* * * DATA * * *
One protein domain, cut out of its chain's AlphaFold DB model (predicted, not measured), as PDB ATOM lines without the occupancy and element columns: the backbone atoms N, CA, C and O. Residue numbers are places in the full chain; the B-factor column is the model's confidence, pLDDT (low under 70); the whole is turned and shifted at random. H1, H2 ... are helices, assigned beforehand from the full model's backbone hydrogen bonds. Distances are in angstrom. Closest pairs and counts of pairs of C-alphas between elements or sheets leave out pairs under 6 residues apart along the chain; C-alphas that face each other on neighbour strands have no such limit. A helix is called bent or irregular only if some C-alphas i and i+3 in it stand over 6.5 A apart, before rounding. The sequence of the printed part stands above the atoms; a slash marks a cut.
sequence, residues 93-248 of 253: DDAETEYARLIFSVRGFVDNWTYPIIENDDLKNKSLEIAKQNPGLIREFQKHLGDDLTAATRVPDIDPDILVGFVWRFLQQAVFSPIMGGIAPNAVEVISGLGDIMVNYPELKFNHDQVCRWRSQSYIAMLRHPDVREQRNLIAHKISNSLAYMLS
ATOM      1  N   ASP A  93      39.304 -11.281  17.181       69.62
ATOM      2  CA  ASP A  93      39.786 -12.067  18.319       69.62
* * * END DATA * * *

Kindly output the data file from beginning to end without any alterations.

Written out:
One protein domain, cut out of its chain's AlphaFold DB model (predicted, not measured), as PDB ATOM lines without the occupancy and element columns: the backbone atoms N, CA, C and O. Residue numbers are places in the full chain; the B-factor column is the model's confidence, pLDDT (low under 70); the whole is turned and shifted at random. H1, H2 ... are helices, assigned beforehand from the full model's backbone hydrogen bonds. Distances are in angstrom. Closest pairs and counts of pairs of C-alphas between elements or sheets leave out pairs under 6 residues apart along the chain; C-alphas that face each other on neighbour strands have no such limit. A helix is called bent or irregular only if some C-alphas i and i+3 in it stand over 6.5 A apart, before rounding. The sequence of the printed part stands above the atoms; a slash marks a cut.
sequence, residues 93-248 of 253: DDAETEYARLIFSVRGFVDNWTYPIIENDDLKNKSLEIAKQNPGLIREFQKHLGDDLTAATRVPDIDPDILVGFVWRFLQQAVFSPIMGGIAPNAVEVISGLGDIMVNYPELKFNHDQVCRWRSQSYIAMLRHPDVREQRNLIAHKISNSLAYMLS
ATOM      1  N   ASP A  93      39.304 -11.281  17.181       69.62
ATOM      2  CA  ASP A  93      39.786 -12.067  18.319       69.62